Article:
Article by Jon Bauer | SAT, JUL 13, 2019, 8:00PM – 2:00AM
Article by Jon Bauer | SAT, JUL 13, 2019, 8:00PM – 2:00AM
From the moment you pull down 5th avenue in Wynwood on a not so chilly December night you are instantly transported into a living breathing art exhibition unlike any other. From the local artists scraping for some first time recognition on the corner to the coveted photographer with 700k instagram followers who has drawn an international audience taking up space in the chic warehouse across the street, Art Basel is not an event to miss out on.
Red Dot Miami took things up a level this year, hosted in the famed Maya Studio in the heart of Wynwood Red Dot featured over 75 galleries and 500 artists in the span of four nights. From the moment you enter the sprawling studio space the bump of some trendy New York DJ can be heard playing in the background. But before you even have the time to pull your phone out and Shazam the song you are whisked away by the sheer amount of eclectic works splayed out in front of you. As you breeze through gallery after gallery with a chilled lychee martini in hand it is hard not to get swept up in the whimsicalness of an art exhibition of such grandeur size. It was hard to remember that outside of these walls we were still in the middle of Wynwood and not at some underground art show hosted in Berlin. The sheer amount of international artists featured in this exhibition was enough to take one’s breath away. From the contemporary to classic, to down right extreme there was something for everyone’s taste at Red Dot Miami. As always Art Basel has managed to blow my mind even more than the year before. If you have yet to check out Art Basel for yourself, keep an eye out for the dates for 2019’s Art Basel to be posted.
Article by Małgorzata Stanek
Still in the world, but not of the world
– Adam Mickiewicz from Dziady (“Forefather’s Eve”)
November is a month of solemn and important celebrations in Poland. November 11 is Polish Independence Day and early November is dedicated to honoring the departed. Specifically, November 2 is All Souls’ Day called Zaduszki in Polish. Zaduszki can be translated as “a day of prayer for the souls”. The eve of this holiday is known as All Saints’ Day. On these two days families visit the graves of the departed, lay flowers and light up candles. The cemeteries emanate otherworldly and solemn beauty as the sea of candles flickers as far as the eye can see. The words of Polish Romantic poet, Adam Mickiewicz from Dziady (“Forefather’s Eve”), aptly capture this atmosphere: “still in the world, but not of the world”. There are many folk traditions related to Zaduszki. It is said that on this day the spirits of our forefathers come to inhabit the world once more.
Thus, on November 2 in Lublin, an interesting annual event, now in its third year, is held. Translated roughly into English as “Souls ardently in tears”, it is an open gathering for singing traditional songs accompanying death.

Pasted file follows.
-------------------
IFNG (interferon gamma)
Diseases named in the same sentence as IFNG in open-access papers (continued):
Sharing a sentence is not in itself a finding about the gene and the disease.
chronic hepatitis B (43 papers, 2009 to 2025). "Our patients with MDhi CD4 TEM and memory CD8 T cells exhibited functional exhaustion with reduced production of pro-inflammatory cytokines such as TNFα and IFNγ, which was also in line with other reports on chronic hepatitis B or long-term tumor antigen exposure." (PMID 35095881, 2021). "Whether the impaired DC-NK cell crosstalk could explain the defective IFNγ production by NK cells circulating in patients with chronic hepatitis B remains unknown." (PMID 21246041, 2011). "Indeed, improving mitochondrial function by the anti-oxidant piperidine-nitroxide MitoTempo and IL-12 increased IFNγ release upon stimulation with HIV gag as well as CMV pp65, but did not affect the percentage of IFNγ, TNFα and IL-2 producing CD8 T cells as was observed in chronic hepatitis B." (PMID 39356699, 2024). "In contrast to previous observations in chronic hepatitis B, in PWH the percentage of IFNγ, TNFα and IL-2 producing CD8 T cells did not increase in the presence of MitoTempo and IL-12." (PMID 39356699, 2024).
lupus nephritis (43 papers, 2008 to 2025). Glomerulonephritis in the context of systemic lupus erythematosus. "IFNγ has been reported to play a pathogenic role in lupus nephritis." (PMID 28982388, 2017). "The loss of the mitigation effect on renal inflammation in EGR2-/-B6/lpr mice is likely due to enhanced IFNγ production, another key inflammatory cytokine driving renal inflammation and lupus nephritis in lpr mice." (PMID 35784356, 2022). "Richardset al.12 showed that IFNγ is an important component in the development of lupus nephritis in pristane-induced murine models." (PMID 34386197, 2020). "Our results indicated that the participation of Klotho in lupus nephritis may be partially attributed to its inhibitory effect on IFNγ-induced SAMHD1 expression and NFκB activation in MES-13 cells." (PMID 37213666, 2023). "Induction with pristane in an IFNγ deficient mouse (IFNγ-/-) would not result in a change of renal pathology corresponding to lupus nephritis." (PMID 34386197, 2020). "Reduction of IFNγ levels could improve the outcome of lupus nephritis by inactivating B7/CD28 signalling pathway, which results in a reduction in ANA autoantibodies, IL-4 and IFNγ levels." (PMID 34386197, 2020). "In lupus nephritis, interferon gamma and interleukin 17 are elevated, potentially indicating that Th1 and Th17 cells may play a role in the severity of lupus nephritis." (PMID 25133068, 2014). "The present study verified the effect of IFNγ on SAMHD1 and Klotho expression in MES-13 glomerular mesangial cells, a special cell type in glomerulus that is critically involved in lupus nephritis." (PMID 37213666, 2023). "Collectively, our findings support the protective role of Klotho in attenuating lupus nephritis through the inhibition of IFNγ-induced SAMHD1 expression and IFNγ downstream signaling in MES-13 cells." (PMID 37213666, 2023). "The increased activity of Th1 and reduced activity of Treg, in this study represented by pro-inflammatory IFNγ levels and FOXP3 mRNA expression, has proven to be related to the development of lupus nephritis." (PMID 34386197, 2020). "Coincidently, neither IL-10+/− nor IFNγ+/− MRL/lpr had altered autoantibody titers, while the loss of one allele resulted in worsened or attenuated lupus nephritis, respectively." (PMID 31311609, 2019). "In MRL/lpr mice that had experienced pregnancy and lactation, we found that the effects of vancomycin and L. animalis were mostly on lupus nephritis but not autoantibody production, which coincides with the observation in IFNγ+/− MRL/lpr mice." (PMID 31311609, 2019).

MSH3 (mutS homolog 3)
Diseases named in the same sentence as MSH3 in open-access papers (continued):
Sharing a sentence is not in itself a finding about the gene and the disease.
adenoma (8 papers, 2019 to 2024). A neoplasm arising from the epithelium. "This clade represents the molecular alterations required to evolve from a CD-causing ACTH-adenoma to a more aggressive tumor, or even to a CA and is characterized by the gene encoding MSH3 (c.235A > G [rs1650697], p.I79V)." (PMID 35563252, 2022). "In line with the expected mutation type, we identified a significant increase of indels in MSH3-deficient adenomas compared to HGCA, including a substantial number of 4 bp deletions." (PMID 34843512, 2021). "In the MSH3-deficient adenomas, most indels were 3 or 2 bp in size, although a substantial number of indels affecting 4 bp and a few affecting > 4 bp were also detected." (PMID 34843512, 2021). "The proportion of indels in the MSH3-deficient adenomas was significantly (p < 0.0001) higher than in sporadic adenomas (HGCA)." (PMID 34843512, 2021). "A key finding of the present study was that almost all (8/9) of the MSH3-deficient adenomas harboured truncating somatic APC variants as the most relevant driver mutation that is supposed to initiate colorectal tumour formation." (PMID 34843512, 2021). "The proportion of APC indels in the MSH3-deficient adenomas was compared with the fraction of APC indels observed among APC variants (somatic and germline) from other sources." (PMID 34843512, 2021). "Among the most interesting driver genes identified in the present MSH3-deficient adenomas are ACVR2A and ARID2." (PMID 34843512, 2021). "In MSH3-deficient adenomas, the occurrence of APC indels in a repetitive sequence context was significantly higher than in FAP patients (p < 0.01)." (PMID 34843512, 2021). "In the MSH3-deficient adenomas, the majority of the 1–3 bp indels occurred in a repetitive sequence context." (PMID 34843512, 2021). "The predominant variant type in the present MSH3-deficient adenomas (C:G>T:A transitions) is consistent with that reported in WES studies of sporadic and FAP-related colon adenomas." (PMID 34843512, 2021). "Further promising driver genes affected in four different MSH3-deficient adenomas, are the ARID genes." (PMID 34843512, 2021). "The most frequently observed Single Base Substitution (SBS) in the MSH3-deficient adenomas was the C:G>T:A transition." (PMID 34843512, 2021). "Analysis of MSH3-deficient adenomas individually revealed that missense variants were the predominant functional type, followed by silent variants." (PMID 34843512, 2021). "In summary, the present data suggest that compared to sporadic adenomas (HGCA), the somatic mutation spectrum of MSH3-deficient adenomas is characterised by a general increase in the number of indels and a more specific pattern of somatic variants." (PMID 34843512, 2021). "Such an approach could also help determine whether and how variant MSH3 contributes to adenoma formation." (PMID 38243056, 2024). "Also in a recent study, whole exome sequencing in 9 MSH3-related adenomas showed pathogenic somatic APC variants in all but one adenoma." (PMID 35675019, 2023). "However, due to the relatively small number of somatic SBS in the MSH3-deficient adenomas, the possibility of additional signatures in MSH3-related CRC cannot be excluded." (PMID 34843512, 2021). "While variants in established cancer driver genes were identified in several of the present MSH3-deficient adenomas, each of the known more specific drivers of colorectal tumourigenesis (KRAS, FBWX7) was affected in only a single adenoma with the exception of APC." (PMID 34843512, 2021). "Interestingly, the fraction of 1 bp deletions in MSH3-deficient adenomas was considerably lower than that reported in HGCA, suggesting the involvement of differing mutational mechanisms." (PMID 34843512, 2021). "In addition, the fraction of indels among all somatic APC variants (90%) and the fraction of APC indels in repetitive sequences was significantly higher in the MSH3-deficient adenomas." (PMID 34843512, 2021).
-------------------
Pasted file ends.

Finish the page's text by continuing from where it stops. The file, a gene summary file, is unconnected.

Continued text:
The gathering is open to all, regardless of singing abilities. You are given a singing book – which you can pay for what you will – a token to help the organizers cover their costs. The songs come from traditional repertoire and speak about death and what comes after, they offer a moment to meditate on death and mortality. The lyrics are characterized by solemn beauty. There’s a distinctly poetic feel to them that sweeps you into their meditative mood.
The songs deal with a sense of paltriness of worldly things, show the departing soul saying farewell to their family, the village – they give voice to the dead. Some of the songs are prayers for them. However, the organizers say that while singing the songs, they also think about the living, to help them go through difficult moments. One of the organizers thus speaks about the songs: “They are very varied. Some talk about death in a literal way, reminding us about the decomposition which awaits us at the end; other use more delicate comparisons, focusing on the spiritual side of the process. It’s interesting that melodies which are used for these songs aren’t always as clam or sad as you might think. Frequently, we encounter dance tunes and only the lyrics remind us that it’s a song about a death. I think that this ambiguity and changeability of “moods” makes people want to get to know more songs. Every song brings in something new, even though it deals with a subject as old as death.
The group gathered in the cemetery filled with ancient graves – the resting places of people who came before us and are a part of the history of every day. The singing began right after dark. The voices carried above the lit-up graves, resonating with honesty and the sombre mood of the moment.
Even if your own individual singing isn’t particularly good, the group’s shared voice sweeps you away and your voice melts into the others. You distinctly feel a part of a community, it is a strongly shared experience. The organizers highlight that it is an important aspect. One of the initiators of the event recalls that he had to sing such songs alone on the occasion of one funeral he attended and that it’s really difficult because one singer focuses all the ritual tension on him or herself. For this reason, community is important. Moreover, the group of attendees increases every year and the sense that singing gathering rather than a concert becomes stronger every year – say the organizers. And even if your singing might not be the best, when it joins the others, what in the end comes through is one voice, singing as one, in honor of the dead. It’s a strongly reflective and moving experience.
Article by Małgorzata Stanek
Imagine spending a sunny August afternoon in the streets of a charming Old Town filled with colourful stalls, the hustle of bustle of various languages (Polish, Ukrainian, Belarusian, Hungarian, Lithuanian, Slovak) and traditional music. This is what happens in mid-August in Lublin, Poland.
Lublin is a charming city in eastern Poland that has much to offer. Beautiful sites, places of remembrance, pleasant, calm atmosphere, residents passionate about their heritage and many fascinating events that take place all year round when many of the residents as well as tourists gather together in celebration of culture, art and tradition and of a sense of age-old community.
One beautiful annual event is the Jagiellonian Fair, now in its 12th year. The Jagiellonian Fair is, broadly speaking, a meeting with traditional culture of Central and East European countries in many forms: concerts, workshops, presentations but also direct meetings with another person. The event historically refers to 15th century fairs that took place in Lublin. Lublin, located on the crossroad of trade routes, attracted traders and merchants from various corners of Poland and Europe. The event aims at showcasing the most beautiful, authentic aspects of traditional culture of this area and how it inspires more contemporary forms of art, or how they can engage in a dialogue and draw inspiration from one another.